St Edward’s Church of England Primary School

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About St Edward’s Church of England Primary School

Name St Edward’s Church of England Primary School
Ofsted Inspections
Headteacher Dr Alison Petrie
Address Hanover Street, Castleton, Rochdale, OL11 3AR
Phone Number 01706631755
Phase Primary
Type Voluntary controlled school
Age Range 4-11
Religious Character Church of England
Gender Mixed
Number of Pupils 337
Local Authority Rochdale
Highlights from Latest Inspection

Short inspection of St Edward's CofE Primary School

Following my visit to the school on 26 March 2019, I write on behalf of Her Majesty's Chief Inspector of Education, Children's Services and Skills to report the inspection findings. The visit was the first short inspection carried out since the school was judged to be good in November 2014.

This school continues to be good. The leadership team has maintained the good quality of education in the school since the last inspection and is ensuring that the school continues to move forwards strongly. You, your fellow leaders and governors know the school very well and have a good appreciation of its strengths and areas for improvement.

You have a clear, shared for St Edward's to consistently provide a high-quality, well-rounded education that sets pupils 'on a positive path for life'. Staff say that they feel valued by school leaders and are proud to work at St Edward's. Pupils are polite and friendly.

Their behaviour around the school and on the playground is consistently good. Pupils display positive attitudes to learning, listening well to their classmates' ideas and opinions and quickly settling to work. You have ensured that the small number of pupils who find it harder to manage their own behaviour are well supported, so that learning is seldom disrupted by off-task behaviour.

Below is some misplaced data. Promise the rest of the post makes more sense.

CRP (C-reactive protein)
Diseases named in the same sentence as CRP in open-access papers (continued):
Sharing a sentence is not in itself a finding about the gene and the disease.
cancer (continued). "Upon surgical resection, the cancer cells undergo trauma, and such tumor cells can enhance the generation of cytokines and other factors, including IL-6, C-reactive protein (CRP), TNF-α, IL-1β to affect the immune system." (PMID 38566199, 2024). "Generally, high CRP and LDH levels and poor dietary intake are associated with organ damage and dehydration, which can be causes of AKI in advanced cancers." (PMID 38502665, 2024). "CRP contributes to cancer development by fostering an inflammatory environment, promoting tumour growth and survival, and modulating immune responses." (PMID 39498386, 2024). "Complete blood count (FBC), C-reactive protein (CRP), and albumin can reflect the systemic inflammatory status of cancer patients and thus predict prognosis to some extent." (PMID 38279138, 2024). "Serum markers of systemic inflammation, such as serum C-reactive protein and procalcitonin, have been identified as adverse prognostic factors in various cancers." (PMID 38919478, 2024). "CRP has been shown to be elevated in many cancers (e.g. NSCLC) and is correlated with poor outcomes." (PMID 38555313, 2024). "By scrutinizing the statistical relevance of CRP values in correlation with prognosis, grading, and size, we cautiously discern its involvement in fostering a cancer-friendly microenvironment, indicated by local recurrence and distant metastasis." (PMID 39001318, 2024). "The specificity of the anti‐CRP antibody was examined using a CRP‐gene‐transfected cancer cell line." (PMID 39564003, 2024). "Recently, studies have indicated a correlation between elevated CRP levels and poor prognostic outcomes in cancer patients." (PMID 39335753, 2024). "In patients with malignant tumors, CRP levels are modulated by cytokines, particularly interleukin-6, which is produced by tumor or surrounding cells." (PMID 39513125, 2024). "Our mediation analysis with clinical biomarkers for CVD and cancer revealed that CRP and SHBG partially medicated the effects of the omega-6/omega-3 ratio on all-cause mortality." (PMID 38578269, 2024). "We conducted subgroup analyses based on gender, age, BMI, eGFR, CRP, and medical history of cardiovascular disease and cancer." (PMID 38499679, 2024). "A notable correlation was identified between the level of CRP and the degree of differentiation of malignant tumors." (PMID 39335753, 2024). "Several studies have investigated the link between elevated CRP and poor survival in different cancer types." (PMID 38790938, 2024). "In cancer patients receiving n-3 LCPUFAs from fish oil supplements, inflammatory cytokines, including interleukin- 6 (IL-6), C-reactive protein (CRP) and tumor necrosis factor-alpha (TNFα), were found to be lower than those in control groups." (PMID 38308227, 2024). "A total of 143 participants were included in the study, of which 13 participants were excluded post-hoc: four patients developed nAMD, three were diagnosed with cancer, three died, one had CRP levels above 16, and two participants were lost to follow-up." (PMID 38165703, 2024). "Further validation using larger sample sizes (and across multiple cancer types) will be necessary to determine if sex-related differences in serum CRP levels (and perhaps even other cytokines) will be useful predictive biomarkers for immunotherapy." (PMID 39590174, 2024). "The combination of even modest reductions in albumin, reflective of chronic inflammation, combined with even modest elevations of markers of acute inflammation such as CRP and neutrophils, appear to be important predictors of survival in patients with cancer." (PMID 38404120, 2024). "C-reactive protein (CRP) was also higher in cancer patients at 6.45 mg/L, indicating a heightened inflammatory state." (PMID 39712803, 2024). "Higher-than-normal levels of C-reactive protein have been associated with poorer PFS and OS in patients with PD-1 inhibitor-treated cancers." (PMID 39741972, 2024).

Relationships throughout the school between staff and pupils are warm and positive. Virtually every parent who responded to the Parent View survey confirmed that his/her child was happy at St Edward's. Pupils benefit from a broad and engaging curriculum based around a range of interesting themes and topics.

Teachers skilfully link pupils' learning, for example developing their mathematical skills by drawing graphs in geography and science. Pupils are also encouraged to carry out their own research, which is providing them with chances to develop their reading skills in a practical way. Pupils say that they particularly enjoy the trips that they go on to further enhance their learning, such as visiting the Roman sites in Chester as part of their studies of the Romans.

Pupils are also very proud of the school's environmental work, which involves working in school and the wider community to promote environmental awareness. They take part in practical activities, such as litter-picking and creating floral displays. The previous inspection asked you to improve the effectiveness of leadership and management by developing the role that middle leaders play in school.

You have done this very successfully. You have encouraged leaders at all levels, including teaching and non-teaching staff, to develop their skills through undertaking good-quality professional development. These leaders are then given the chance to use their skills practically, leading on different aspects of the school's work.

Their work has secured improvements in areas such as early years, mathematics and support for pupils who need help to catch up. Safeguarding is effective. School leaders have ensured that safeguarding arrangements are fit for purpose, and there is a strong safeguarding culture in school.